|Product Name||Young, Loaded And Fabulous|
|Category||Book / Magazine / Publication|
|Amazon.com||Buy on Amazon ~ 0755345851|
|Price New||6.37 US Dollars (curriencies)|
|Price Used||0.01 US Dollars (curriencies)|
|Long Description||Addictive, scandalous and glamorous new fiction series for sophisticated teens. London socialites Alice Rochester and Natalya Abbot are glamorous, sexy, spoilt and only sixteen. When they're not at their prestigious private school, St. Cecilias, just outside London (where they rub shoulders with the children of Europe's elite), they can be found partying in London's private members clubs or jetting off to the most sophisticated European cities. Alice and Tally have ruled, undisputed, at the top of St. Cecilias' social hierarchy since their arrival at the school three years ago. But now trouble is brewing; friendships with boys are getting complicated and sparking jealousies between the girls, and, to make matters worse, a thoroughly unwelcome American girl has just arrived.|
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Article of interest
This symbology was developed by the Plessey Company in England. A variation of Plessey was used by the ADS Company and is known as Anker Code. Anker Code was used in European point of sale systems prior to the advent of EAN. Another variation is known as the MSI Code.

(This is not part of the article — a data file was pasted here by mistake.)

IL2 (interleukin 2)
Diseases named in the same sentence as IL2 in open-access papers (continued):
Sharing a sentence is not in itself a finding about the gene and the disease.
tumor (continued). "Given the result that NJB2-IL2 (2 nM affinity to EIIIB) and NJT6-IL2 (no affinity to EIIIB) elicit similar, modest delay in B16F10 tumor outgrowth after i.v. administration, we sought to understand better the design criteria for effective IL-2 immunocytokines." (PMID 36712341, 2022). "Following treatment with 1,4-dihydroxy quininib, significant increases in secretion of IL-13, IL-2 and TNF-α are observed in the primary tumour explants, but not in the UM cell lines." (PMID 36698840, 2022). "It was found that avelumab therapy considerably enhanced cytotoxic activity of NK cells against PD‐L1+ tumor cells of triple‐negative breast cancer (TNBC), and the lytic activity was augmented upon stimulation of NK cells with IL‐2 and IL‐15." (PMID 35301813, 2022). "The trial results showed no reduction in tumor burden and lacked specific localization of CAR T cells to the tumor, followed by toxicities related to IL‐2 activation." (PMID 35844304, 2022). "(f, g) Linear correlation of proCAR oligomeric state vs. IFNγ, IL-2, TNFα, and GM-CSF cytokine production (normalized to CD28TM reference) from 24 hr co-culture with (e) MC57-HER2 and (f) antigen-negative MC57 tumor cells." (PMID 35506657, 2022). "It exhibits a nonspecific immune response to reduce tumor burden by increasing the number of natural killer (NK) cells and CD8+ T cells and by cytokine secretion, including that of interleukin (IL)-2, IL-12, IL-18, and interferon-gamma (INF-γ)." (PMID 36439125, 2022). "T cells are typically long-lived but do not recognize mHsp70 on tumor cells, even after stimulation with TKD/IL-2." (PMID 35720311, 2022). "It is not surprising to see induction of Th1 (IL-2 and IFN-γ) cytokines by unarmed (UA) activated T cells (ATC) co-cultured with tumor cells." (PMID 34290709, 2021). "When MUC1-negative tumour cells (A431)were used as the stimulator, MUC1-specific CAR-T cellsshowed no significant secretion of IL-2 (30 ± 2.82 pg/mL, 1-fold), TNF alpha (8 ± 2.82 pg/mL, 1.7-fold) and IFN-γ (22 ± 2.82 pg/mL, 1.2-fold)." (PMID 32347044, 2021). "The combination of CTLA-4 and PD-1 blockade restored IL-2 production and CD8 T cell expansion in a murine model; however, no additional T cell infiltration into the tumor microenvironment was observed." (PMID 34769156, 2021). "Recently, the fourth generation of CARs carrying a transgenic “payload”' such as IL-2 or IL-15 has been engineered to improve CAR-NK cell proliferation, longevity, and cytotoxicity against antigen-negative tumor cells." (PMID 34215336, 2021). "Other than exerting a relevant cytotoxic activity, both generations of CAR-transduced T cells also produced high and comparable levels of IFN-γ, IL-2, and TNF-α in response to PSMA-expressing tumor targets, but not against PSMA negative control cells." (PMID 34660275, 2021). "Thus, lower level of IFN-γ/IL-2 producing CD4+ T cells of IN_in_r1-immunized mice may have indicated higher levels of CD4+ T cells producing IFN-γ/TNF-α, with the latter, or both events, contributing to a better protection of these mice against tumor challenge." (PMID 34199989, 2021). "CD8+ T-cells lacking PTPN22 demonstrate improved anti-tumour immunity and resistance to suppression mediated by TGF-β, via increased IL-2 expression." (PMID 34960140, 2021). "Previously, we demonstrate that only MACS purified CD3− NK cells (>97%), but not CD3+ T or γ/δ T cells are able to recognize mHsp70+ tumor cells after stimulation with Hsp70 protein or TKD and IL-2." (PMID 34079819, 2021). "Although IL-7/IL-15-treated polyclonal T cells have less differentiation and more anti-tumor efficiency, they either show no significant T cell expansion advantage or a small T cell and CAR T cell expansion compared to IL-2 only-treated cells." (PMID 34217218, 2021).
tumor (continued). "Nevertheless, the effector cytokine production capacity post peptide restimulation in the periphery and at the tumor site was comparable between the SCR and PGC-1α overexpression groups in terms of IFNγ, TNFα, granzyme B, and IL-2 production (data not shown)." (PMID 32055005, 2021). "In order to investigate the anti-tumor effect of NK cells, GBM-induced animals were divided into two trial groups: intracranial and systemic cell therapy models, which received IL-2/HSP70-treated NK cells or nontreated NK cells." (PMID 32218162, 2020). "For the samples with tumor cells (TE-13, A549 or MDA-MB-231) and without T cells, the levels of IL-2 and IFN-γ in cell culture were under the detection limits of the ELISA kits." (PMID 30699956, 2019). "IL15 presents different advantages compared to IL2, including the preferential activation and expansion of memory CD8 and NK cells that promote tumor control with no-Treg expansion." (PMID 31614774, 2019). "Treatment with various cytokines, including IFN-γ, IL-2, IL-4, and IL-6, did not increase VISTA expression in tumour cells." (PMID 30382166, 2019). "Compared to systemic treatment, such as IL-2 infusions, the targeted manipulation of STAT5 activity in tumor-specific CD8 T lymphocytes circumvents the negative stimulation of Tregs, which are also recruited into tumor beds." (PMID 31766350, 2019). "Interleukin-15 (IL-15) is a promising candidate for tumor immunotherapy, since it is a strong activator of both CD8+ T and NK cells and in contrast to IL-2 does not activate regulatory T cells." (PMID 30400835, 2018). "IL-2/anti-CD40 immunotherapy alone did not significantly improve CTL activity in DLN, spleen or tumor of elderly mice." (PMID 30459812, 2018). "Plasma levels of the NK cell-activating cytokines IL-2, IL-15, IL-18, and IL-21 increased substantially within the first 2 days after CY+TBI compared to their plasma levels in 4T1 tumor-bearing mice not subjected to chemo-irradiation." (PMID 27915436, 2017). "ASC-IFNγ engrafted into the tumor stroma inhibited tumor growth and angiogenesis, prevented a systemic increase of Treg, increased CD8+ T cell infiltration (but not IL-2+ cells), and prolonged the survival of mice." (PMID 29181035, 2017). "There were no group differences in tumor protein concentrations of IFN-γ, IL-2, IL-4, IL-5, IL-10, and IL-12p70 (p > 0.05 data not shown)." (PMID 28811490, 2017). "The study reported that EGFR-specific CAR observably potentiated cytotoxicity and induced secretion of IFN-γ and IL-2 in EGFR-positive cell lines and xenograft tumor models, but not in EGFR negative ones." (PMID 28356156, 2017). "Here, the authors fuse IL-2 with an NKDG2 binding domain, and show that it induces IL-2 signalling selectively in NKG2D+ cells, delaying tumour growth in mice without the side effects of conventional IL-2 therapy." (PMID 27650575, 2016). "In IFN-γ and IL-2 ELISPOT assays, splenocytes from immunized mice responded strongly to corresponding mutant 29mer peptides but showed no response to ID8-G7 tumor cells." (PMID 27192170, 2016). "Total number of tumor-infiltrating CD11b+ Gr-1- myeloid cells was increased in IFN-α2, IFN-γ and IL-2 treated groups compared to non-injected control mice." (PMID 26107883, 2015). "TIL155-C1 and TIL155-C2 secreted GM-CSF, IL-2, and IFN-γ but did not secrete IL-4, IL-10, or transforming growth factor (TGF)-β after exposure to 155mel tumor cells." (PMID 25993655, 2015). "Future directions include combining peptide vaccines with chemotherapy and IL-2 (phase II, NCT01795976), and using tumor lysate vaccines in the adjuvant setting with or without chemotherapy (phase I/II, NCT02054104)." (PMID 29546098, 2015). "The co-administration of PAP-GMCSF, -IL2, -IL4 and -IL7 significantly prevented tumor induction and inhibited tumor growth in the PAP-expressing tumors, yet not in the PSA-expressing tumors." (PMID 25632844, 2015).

Plessey offers a full range of HEX digits 0-F. The bit pattern of the bits sets the high order bit at the right which is reverse of how we normally think of bits these days. (MSI puts the high order bit on the left).
The start bar is always "D" (1101) and the terminator can be two binary 1's (11) if the barcode is to be read from left to right only. If the barcode can be read in either direction the terminator will be a single binary 1 (1) and is followed by a reverse of the start character or the "B" (1011).
|Digit||Strip Bits||Binary Value|
|STOP < >||110110100110110||11011|
You can use the stripe bits can be used to generate the graphic pattern. If you want to see this trick, check out the MSI Code page. Plessey uses a cyclic (or polynomial) check code technique which is applied to the reading of barcode labels and transmission of data. This technique is a fair compromise between the extra redundancy and the error detecting power. Roughly one undetected error per hundred million 6 digit transactions.
If you would like to generate your own Plessey Barcode, please visit our free barcode generator page. Make your code, save it and use it how ever you like.